Essentia Health is placing more than 3% of its workforce on “special administrative leave,” the health system announced Monday.
About 500 non-medical staff across the system will be affected, according to an Essentia news release. Essentia, which is based in Duluth, employs about 14,500 people in Minnesota, Wisconsin and North Dakota.
Even as Essentia prepares for a surge in COVID-19, the health system has experienced “a severe disruption in services,” the news release explained.
Essentia projects a 20-40% decrease in revenue because of pandemic-related declines in the overall volume of patients, it said.
Those placed on leave will be able to keep their health insurance for the near term, according to the news release. They also can take vacation time or paid time off to reduce the financial impact. They can apply for unemployment benefits.
The decline in volume reflects the postponement of elective surgeries and procedures, the closing of some clinics and the postponement of routine appointments both to slow the spread of the virus and to preserve personal protective equipment that would be needed in the event of a surge of patients, the news release explained.
Essentia Health is the largest employer in Duluth. A financial filing by the city of Duluth last July showed that Essentia employed 6,569 workers in the city in 2018 — 11.11% of the city’s overall workforce. St. Luke’s was second with 2,051 employees.
It was not immediately clear how many of the laid-off workers are in the Northland.
Essentia is not the only health care employer to cut back on its labor force in the midst of the COVID-19 disruption. Last week, St. Luke’s announced it had laid off seven employees and was reducing hours for others.
On Monday, a New Jersey hospital asked employees to voluntarily accept layoffs, WCAU-TV in Philadelphia reported. Washington Health System in Pennsylvania announced layoffs last week, although the number wasn’t released.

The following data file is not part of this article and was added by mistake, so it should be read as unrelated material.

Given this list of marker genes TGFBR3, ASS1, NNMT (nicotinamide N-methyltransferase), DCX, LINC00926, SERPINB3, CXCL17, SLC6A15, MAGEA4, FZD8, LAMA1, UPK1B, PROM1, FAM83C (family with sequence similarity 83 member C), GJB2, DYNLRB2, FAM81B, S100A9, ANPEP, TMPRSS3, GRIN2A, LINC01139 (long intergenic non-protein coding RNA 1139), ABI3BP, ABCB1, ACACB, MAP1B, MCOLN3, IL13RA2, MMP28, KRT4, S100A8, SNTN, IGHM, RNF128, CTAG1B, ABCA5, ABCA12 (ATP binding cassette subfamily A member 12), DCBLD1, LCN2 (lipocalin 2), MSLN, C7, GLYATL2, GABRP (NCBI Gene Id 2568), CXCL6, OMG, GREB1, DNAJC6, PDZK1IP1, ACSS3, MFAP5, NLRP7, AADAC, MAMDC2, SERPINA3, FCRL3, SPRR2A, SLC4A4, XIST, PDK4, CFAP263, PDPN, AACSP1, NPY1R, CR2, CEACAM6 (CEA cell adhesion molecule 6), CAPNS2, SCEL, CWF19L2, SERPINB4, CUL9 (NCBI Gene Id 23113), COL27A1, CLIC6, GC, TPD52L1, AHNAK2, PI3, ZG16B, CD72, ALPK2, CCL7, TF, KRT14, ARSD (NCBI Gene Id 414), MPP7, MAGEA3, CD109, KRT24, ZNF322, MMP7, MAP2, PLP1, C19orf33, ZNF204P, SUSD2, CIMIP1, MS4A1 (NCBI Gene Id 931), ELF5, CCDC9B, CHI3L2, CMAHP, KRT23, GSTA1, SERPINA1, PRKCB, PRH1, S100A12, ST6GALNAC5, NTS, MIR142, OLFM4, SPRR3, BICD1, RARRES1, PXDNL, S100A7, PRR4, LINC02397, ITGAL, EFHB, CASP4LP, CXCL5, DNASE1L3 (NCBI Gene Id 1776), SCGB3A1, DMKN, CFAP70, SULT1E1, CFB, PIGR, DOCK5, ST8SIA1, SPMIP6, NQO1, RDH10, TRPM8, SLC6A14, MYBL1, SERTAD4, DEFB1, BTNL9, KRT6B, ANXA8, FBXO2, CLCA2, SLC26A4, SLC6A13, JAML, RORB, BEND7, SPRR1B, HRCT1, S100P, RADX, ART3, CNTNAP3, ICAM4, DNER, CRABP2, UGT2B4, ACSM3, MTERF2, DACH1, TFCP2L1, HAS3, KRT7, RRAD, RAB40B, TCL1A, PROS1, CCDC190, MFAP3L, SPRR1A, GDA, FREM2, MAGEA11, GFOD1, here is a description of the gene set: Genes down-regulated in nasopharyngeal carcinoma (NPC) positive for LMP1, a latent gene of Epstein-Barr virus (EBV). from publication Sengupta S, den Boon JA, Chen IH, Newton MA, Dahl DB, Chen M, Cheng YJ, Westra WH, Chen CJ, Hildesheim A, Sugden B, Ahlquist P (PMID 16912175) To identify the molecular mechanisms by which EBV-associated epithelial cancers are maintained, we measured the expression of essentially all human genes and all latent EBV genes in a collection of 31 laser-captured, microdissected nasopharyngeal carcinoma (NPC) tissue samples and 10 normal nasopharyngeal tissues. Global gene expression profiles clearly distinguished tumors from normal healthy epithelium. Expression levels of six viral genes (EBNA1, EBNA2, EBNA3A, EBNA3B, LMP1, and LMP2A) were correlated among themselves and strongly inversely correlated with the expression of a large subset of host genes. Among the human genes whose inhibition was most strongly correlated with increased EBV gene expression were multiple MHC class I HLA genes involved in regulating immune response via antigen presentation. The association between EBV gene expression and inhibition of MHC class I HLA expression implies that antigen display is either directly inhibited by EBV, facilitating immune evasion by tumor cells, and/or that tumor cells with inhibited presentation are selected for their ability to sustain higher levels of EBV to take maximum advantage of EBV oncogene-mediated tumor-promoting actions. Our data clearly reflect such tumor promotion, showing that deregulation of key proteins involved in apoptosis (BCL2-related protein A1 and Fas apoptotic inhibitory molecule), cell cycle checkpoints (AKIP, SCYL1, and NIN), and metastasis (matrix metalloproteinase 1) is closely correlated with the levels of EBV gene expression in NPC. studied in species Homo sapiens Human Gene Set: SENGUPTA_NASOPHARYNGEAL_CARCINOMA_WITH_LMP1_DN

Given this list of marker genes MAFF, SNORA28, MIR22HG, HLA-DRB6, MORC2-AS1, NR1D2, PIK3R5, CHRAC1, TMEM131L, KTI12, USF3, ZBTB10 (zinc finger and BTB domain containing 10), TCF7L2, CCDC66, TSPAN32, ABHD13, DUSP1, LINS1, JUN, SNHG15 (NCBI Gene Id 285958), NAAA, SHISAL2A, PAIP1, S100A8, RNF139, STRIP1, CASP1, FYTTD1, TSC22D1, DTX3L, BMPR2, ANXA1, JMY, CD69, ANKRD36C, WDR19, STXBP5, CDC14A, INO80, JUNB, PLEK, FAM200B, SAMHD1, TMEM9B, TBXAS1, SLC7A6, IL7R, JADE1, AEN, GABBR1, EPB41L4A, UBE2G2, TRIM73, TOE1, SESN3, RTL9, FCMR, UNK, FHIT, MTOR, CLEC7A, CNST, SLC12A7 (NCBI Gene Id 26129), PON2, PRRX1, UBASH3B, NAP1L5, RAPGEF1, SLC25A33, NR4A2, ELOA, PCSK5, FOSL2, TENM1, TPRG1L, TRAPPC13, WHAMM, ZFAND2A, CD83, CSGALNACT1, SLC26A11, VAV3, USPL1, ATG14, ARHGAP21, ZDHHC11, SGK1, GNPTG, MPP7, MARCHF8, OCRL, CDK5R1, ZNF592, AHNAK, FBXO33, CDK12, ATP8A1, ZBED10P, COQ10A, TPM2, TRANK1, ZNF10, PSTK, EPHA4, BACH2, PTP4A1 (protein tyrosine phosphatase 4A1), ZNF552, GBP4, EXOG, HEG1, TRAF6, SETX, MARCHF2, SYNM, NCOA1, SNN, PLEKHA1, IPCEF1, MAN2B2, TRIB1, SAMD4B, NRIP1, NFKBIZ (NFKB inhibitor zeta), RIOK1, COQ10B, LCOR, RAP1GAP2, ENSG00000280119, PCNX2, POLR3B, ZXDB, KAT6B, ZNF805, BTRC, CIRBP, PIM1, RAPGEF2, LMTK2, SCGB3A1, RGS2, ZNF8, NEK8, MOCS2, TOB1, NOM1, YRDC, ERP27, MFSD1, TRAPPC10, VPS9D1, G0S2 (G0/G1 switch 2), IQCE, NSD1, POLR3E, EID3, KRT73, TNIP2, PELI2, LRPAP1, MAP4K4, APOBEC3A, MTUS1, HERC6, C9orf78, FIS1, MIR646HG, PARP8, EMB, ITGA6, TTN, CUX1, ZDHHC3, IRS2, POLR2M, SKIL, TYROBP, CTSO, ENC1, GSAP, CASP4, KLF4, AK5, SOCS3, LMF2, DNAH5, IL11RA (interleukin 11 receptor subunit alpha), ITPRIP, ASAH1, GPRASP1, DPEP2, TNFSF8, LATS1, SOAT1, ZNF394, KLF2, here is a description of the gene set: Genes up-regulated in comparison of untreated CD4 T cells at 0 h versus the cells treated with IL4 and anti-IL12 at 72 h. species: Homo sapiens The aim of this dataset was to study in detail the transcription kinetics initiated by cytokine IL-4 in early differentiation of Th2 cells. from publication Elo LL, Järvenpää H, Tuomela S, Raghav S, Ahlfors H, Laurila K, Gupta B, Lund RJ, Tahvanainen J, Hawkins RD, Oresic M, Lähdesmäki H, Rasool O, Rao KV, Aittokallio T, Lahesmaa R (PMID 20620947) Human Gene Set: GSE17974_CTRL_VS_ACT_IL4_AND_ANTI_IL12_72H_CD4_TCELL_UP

Although layoffs at health systems in the time of a pandemic may seem counterintuitive, Duluth health officials have explained the rationale behind it in recent news conferences.
“We are trying to conserve our resources,” said Dr. Jon Pryor, president of Essentia’s East Market, last week. “If we don’t have the money to pay people to take care of people when we really have a surge, that’s going to be a problem.”
Both health systems are in the midst of redevelopment projects totaling $1 billion over the next several years in Duluth’s medical district.
Officials of both have expressed regrets about cutbacks.
“The decision to refocus our operations for the coming COVID-19 surge is difficult because we deeply appreciate the contributions of all our Essentia colleagues,” said Dr. David Herman, Essentia CEO, in the news release. “We recognize and regret the hardship this uncertainty will have on our co-workers and their families.”
This story was updated at 8:09 p.m. (March 31) with additional background information. It was originally posted at 6:57 p.m. (March 31)
As a public service, we’ve opened this article to everyone regardless of subscription status. If this coverage is important to you, please consider supporting local journalism by clicking on the subscribe button in the upper righthand corner of the homepage.